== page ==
Saturday 30 November 2013


Thrilled to be able to say that WOW Petition just hit the 100K signature mark to qualify for a  debate in parliament.

It was in the Daily Mirror just moments later. I'll let them tell you......

100,000 sign War On Welfare petition asking for assessment of cuts to the sick and disabled

30 Nov 2013 20:35

The achievement means the issue must be considered for debate in the House of Commons

A hundred thousand people have signed a petition calling on the Department for Work and Pensions to look again at all cuts affecting sick and disabled people.

Led by comedian and campaigner Fracesca Martinez, the War On Welfare or WOW e-petition asks the government to carry out a Cumulative Impact Assessment looking at the overall effect of cuts to sick and disabled people, as well and their families and carers.

It also asks for MPs to be given a free vote on the repeal of the Welfare Reform Act.

Campaigners are demanding an end to the Work Capability Assessment, and an independent inquiry into issues including charges for care homes, ATOS, and the closure of Remploy factories.

They also want to put a stop to "forced work under threat of sanctions for people on disability benefits".

The petition has achieved its target of 100,000 signatures with 12 days to spare before it closed.

Celebrities including Stephen Fry, Russell Brand, Yoko Ono and Bianco Jagger have endorsed the campaign.

This means is now must be considered for a debate in the House of Commons.......

You can read the full article here

Please continue to sign Wow petition here :

Friday 29 November 2013

Mandatory Reconsideration - A Little Hope?

Apologies, someone emailed this news report and I don't know who to credit it to, but felt the information was worth sharing with you all.

It's not much, but at least a little "softening" from Esther McVey

Straightforward ESA mandatory reconsiderations expected to take ‘around 14 days’, says Esther McVey

Employment Minister also confirms that claim for JSA during reconsideration period will have no bearing on outcome

26 November, 2013

The DWP would expect a straightforward employment and support (ESA) mandatory reconsideration to take 'around 14 days', according to Employment Minister Esther McVey.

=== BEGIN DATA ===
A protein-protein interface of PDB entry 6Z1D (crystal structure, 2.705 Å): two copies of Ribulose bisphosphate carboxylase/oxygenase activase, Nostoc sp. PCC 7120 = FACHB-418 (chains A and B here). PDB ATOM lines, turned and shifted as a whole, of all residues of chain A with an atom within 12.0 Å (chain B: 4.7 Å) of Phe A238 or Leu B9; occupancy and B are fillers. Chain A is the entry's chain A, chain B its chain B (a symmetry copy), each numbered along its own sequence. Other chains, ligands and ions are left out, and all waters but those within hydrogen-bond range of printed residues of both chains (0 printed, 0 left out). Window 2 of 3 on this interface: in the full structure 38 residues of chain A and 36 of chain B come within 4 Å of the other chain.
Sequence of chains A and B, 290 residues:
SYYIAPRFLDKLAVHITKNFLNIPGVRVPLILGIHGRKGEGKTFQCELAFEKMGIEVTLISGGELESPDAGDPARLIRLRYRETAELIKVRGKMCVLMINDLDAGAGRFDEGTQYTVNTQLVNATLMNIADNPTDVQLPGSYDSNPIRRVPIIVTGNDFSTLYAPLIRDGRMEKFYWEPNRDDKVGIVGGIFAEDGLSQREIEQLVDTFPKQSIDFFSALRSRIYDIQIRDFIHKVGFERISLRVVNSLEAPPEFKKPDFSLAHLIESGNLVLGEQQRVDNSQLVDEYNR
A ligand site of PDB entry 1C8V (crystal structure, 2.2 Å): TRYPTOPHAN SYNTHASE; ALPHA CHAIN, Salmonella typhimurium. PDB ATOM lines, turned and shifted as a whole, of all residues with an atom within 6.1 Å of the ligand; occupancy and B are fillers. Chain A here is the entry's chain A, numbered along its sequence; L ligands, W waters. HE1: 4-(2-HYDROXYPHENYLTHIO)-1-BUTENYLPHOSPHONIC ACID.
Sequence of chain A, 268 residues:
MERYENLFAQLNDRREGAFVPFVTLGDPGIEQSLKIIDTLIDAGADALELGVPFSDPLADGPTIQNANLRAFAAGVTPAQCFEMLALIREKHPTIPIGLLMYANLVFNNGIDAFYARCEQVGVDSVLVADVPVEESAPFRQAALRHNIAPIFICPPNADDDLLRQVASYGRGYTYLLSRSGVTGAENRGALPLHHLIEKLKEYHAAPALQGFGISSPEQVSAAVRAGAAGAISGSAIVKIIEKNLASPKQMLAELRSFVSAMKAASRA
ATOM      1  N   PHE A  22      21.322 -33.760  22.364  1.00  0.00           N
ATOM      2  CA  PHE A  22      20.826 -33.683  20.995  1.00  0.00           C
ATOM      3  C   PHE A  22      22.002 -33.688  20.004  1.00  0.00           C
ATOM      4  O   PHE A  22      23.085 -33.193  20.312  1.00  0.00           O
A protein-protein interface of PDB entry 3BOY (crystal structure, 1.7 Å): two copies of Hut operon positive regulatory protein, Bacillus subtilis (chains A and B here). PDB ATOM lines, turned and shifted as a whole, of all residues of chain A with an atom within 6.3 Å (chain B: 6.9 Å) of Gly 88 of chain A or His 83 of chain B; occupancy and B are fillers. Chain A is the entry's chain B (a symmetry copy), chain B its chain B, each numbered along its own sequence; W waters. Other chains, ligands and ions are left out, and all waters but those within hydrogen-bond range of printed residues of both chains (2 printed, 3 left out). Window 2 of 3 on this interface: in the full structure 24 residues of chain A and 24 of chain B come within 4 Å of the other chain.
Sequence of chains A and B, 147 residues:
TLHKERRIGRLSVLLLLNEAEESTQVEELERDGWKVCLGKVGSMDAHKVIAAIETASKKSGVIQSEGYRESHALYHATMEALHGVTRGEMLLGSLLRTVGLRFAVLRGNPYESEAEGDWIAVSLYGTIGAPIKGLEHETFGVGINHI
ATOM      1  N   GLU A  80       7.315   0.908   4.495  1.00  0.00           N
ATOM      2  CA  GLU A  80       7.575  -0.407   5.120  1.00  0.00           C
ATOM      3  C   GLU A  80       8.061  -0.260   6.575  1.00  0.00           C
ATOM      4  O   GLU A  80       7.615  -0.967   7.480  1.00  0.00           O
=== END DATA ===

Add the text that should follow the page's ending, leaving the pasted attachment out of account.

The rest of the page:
Responding to questions on mandatory reconsideration of ESA decisions in parliament yesterday, Ms McVey said -

'If no further information is needed and the case is straightforward, the mandatory reconsideration process for employment and support allowance could be completed relatively quickly. We would usually expect this to take around 14 days, but it could take longer. For example, if further information is needed, the law states that DWP have to give people one month to provide it and this may be extended further at the decision maker's discretion, so cases like this may take longer.'

In addition, in response to a question on whether a claim for jobseeker's allowance (JSA) during the mandatory reconsideration period would prejudice or influence its outcome, Ms McVey said -

'The DWP decision maker’s decision at the mandatory reconsideration stage for employment and support allowance is intended to be an independent step in the process, therefore, whether the claimant has claimed jobseeker's allowance or not in the intervening period, this will have no bearing on the mandatory reconsideration decision. Work Capability Assessment decisions are binding—a jobseeker's allowance decision maker cannot decide that a claimant is too ill to work if this contradicts the ESA decision maker's decision. However, the claimant must agree to the jobseeker's agreement/claimant commitment to be eligible.'

Ms McVey's written answers are available from Hansard.

Thursday 28 November 2013

WOW Petition - Nearly there

On 12th December last year, sick and disabled activists came together online to access democracy. They launched the WOW petition in order that sick and disabled people might be heard.

The DWP refuse to engage with us or the charities that represent many of our conditions.

They treat parliamentary questions with contempt and regularly lie in their answers. This is supposed to be against parliamentary rules. But no-one stops them or reprimands them .

They refuse to come on mainstream media programmes any longer to debate with us and when they are asked, they try to tell the particular show how they must report the issues or refuse to appear. This is supposed to be part of our democratic process, but no-one makes them engage.

They treat opposition day debates like partisan circuses, shaming their office and those who fight so hard to be heard.

They ignore consultations and Lords amendments that tell them their reforms are bound to fail.

They change the law retrospectively seemingly at will when the courts find that they have acted unlawfully. Or simply ignore the court's decisions.

Perhaps if their "reforms" were achieving their stated aims, no-one would care, but Universal credit is in crisis, PIP (reform of disability benefits) has been repeatedly delayed, ESA has all but ground to a halt with backlogs, Atos are under audit and pulling out of the old disability assessments, the bedroom tax gets more horrific by the day.